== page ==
This video shows a gym full of boxers who all use the exercise to fight Parkinson’s disease.
Rock Steady Boxing helps people living with Parkinson’s workout and fight back.
Philip Ritchy, 32, head coach at Huntersville Family Fitness & Aquatics in Huntersville, North Carolina, USA, said: “They’ve found that high intensity interval training (HIIT) is extremely beneficial for a Parkinson’s patient.
“But when you think about Parkinson’s, they’re unstable on their feet, so it’s difficult to have them do a burpee.
“With boxing, anybody can stand in front of a bag, hit it and work on hand eye coordination and it’s a great way to safely raise the heart rate.
“It works tremendously for their range of motion, strength and confidence in walking.”
Boxers get their heart rates up doing pad work, throwing battle ropes, and hitting bags.
Philip became a Rock Steady Boxing affiliate and brought it to Huntersville five years ago after hearing about it from a friend whose father has Parkinson’s.
“Rock Steady Boxing is a worldwide organization that caught our eye,” he said.
“It was really important to me that we had a unique program geared towards seniors in our community and was something we could be proud of.
“Rock Steady Boxing was a good impression of that.”
The classes are open exclusively to those with Parkinson’s.
“We keep it to just folks who have Parkinson’s, so everybody is fighting the same fight,” Philip said.
“I think that’s one of the most empowering things: we’re all fighting and we’re all boxers.”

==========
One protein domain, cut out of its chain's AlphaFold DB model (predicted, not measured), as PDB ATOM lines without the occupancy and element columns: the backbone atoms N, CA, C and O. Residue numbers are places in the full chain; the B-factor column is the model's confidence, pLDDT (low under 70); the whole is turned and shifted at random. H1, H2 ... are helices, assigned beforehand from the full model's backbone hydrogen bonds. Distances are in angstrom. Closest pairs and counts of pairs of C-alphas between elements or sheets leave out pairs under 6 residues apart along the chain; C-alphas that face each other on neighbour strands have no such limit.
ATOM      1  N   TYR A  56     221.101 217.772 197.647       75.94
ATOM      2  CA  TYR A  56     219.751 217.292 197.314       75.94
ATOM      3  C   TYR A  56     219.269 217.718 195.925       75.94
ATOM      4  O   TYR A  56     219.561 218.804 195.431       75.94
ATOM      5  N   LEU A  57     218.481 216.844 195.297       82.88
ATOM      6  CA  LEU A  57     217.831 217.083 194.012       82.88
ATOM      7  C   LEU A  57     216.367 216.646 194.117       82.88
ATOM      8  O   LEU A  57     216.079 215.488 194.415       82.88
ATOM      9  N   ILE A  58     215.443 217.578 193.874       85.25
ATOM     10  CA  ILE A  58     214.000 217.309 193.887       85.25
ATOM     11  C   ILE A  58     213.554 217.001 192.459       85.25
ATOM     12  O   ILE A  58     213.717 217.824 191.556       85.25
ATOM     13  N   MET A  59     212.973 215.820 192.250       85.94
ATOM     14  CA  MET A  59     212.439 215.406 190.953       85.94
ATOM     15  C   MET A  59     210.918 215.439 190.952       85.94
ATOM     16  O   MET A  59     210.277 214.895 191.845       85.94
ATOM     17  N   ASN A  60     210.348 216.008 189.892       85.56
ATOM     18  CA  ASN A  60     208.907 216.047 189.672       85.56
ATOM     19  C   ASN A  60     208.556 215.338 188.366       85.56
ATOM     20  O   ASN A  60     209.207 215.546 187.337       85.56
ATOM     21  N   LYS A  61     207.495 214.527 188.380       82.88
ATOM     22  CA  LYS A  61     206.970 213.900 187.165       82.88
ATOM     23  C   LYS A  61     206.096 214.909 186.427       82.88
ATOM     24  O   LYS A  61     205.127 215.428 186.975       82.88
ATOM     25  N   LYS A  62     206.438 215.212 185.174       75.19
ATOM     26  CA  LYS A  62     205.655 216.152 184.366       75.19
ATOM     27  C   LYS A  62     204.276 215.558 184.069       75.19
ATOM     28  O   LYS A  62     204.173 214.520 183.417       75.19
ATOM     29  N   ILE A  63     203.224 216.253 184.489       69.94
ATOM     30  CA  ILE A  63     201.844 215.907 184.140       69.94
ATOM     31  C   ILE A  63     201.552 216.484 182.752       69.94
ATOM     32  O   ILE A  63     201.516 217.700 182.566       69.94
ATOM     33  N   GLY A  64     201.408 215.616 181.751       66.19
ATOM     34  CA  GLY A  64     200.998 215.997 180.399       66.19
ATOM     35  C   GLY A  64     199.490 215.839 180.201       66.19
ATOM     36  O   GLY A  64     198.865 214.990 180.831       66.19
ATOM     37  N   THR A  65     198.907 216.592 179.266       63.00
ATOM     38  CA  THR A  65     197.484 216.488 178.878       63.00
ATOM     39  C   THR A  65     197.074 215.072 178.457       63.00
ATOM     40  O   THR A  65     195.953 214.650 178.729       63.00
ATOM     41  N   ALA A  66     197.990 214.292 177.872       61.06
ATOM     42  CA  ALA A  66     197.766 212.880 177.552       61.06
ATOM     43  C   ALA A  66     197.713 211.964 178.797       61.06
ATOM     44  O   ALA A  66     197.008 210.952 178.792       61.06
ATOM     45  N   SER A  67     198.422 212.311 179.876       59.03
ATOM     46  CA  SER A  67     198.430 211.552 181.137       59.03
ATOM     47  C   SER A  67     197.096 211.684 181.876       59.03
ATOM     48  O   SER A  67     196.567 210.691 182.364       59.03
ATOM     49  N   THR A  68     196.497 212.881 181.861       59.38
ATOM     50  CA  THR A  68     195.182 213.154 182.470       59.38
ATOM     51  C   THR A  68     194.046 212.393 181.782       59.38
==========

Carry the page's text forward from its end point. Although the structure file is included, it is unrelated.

Boxers range from 32 to 91-years-old and are all at different stages of Parkinson’s.
“There’s some folks in a wheelchair but the bags are long enough that they can sit and still box, get their heart rate up and work on that range of motion,” Philip said.
“We may have modifications where we sit or lean against a wall or have something to help us balance, but we’re still working our tails off.
“It’s like, let’s go, we’re going to fight back against that disease.”
Philip said the response from boxers has been amazing.
“I’ve had boxers tell me ‘my doctor said I’ve gotten so much better and if I didn’t know you I wouldn’t know you had Parkinson’s’ and then they start crying,” he said.
“I had a boxer come up to me after class today and tell me he loved me, and he was going to fight this until he dies and can’t wait to fight it with me.
“It’s truly a special relationship to be able to watch those successes.”
The boxers have also developed close relationships with each other.
“It really has become a family and we’ll have family conversations of ‘hey I’m scared, I have a surgery coming up or I have new medication,’” Philip said.
“The camaraderie in being with a team that has the same issues and being there for each other is really what I think makes Rock Steady a unique experience for folks with Parkinson’s.”